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City Manager Leaves Council with Strong Message for Revised City Plan

John Collins, the departing City Manager of Yellowknife, marked his final day on the job by unveiling the revised 2024-2026 work plan, which he hoped would leave a lasting impression on the council.

Emphasizing the need for a pragmatic approach, Collins underscored the challenges faced by modern cities, where municipal governments are expected to tackle a wide array of issues ranging from economic development to climate change, despite limited resources.

Collin remarked “Gone are the days when municipal government could burry their heads in the sand and say ‘social issue? Not my problem. Go speak to the feds, go speak to the territory.’”

In his presentation to the council, Collins highlighted the necessity for municipalities to define their role in addressing social issues and community needs. He stressed that while expectations have risen, resources—both in terms of manpower and finances—have remained relatively stagnant. This disparity between demand and capacity poses a significant challenge not just to Yellowknife but to cities across the board.

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Acknowledging the unique challenges faced by Yellowknife, Collins pointed out the inherent difficulty in meeting all community wants and needs with limited resources. He wanted the council to understand that a deliberate planning process, while it may seem to slow down progress, can help to avoid unexpected interruptions that would only take additional time to work around.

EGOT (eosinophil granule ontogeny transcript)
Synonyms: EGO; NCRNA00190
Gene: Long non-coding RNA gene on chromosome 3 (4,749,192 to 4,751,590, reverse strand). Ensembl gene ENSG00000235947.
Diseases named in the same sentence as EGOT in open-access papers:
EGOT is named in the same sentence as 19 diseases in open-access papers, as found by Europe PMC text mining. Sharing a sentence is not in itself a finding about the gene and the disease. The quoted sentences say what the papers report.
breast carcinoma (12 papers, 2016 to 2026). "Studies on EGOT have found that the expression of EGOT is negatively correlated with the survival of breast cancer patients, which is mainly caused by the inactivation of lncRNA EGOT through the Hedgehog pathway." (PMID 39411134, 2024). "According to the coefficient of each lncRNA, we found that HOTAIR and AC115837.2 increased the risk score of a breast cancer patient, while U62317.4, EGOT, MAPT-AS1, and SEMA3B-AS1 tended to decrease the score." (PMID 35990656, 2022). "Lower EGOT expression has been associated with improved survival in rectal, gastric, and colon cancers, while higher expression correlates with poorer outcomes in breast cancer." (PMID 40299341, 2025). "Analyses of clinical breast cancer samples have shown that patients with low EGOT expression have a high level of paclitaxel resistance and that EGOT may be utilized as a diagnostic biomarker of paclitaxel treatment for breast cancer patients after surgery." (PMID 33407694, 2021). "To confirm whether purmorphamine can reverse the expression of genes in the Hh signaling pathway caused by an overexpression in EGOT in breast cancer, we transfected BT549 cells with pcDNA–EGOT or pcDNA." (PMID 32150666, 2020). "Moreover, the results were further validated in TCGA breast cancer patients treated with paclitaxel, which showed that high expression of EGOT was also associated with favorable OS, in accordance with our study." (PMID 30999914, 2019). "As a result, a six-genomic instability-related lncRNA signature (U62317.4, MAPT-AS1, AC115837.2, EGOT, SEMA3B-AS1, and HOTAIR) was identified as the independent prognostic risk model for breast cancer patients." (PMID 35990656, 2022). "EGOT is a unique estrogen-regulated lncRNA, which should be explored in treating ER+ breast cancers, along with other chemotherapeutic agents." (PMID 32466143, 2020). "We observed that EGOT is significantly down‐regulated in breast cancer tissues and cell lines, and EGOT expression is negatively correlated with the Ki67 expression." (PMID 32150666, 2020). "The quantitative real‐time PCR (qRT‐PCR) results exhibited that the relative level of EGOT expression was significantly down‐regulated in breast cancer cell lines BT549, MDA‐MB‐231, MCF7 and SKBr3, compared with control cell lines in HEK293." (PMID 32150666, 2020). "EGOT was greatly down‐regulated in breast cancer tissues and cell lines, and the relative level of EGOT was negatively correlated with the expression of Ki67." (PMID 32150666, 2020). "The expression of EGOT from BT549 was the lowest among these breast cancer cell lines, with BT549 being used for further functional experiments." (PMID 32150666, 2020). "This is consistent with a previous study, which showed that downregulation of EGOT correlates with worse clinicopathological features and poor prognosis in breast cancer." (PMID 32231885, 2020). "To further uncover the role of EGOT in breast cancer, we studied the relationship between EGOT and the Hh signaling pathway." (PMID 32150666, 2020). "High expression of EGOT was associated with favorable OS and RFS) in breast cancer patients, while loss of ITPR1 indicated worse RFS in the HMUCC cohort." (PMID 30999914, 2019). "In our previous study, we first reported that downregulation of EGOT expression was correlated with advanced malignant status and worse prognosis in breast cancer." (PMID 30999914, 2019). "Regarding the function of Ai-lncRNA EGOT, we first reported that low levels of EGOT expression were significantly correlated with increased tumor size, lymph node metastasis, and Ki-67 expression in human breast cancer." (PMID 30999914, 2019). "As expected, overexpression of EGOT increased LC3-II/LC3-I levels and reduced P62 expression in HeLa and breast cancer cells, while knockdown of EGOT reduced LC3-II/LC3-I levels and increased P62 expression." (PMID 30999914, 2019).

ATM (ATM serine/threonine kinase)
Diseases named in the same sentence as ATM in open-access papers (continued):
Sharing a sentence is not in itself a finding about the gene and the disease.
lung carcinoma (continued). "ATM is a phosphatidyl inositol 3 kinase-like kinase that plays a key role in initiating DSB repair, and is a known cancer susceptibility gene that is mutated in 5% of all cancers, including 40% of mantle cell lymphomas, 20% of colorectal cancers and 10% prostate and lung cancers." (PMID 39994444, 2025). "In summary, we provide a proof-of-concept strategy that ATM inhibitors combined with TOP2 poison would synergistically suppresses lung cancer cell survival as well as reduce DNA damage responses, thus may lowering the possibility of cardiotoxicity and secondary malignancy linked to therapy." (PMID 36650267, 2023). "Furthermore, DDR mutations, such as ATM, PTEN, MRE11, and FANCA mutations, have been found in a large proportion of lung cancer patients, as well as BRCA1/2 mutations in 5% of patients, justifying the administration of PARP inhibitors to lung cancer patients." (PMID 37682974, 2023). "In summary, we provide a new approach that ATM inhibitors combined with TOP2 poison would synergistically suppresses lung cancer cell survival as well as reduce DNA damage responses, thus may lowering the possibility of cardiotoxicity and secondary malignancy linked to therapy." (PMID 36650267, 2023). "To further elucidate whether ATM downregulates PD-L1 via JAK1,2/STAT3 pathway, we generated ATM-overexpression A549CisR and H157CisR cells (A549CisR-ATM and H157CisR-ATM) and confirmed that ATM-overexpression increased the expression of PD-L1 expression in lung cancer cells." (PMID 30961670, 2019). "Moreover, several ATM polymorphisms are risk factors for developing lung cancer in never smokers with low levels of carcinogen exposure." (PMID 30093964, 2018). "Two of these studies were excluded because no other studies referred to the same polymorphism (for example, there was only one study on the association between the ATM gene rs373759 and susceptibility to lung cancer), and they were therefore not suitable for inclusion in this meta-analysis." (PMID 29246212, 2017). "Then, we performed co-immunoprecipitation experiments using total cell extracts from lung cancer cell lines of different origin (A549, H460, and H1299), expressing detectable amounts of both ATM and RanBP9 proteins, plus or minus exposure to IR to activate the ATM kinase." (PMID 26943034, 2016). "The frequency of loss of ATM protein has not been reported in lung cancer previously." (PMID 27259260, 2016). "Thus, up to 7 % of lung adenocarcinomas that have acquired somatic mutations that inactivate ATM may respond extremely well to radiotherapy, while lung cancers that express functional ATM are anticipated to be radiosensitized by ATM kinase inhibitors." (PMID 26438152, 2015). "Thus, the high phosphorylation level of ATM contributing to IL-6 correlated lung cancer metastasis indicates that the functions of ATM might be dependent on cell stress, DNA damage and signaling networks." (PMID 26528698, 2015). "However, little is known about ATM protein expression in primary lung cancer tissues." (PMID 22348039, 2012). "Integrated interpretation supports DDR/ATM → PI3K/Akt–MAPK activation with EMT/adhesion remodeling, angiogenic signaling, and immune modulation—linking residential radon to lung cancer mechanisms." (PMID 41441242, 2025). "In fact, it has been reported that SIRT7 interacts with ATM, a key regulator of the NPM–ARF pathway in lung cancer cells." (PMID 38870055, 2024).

Additionally, the revised plan outlined various work projects categorized based on priority, time, budget, and staff availability, addressing community needs while aligning with council priorities. It touched on advocacy items like the establishment of a major post-secondary institution in Yellowknife, transfer payments to municipalities and Transfer of Commissioner land to enhance possibilities and attractiveness of Yellowknife for major building development.

He emphasized the importance of pragmatism, affordability, and adherence to provided timelines. Collins stated, “Items can be brought forward and changed to better meet the needs of the city or address more pressing matters.” However, he cautioned that such adjustments would necessitate trade-offs, underscoring the complexity of city planning and resource allocation, whether in terms of personnel or funding.

The council raised concerns about specific items and their priority levels outlined in the work plan. Collins affirmed that, according to the directors, the current plan is ambitious yet achievable based on existing knowledge and forecasts.

In the final decision, the council determined that the proposed plan was suitable to proceed with, alongside a proposed adjustment to enhance efficiency in council meetings and keeping the current model of processing administrative questions. This consensus signifies a crucial step forward in Yellowknife’s strategic planning process, reflecting a commitment to address community needs while ensuring effective governance.

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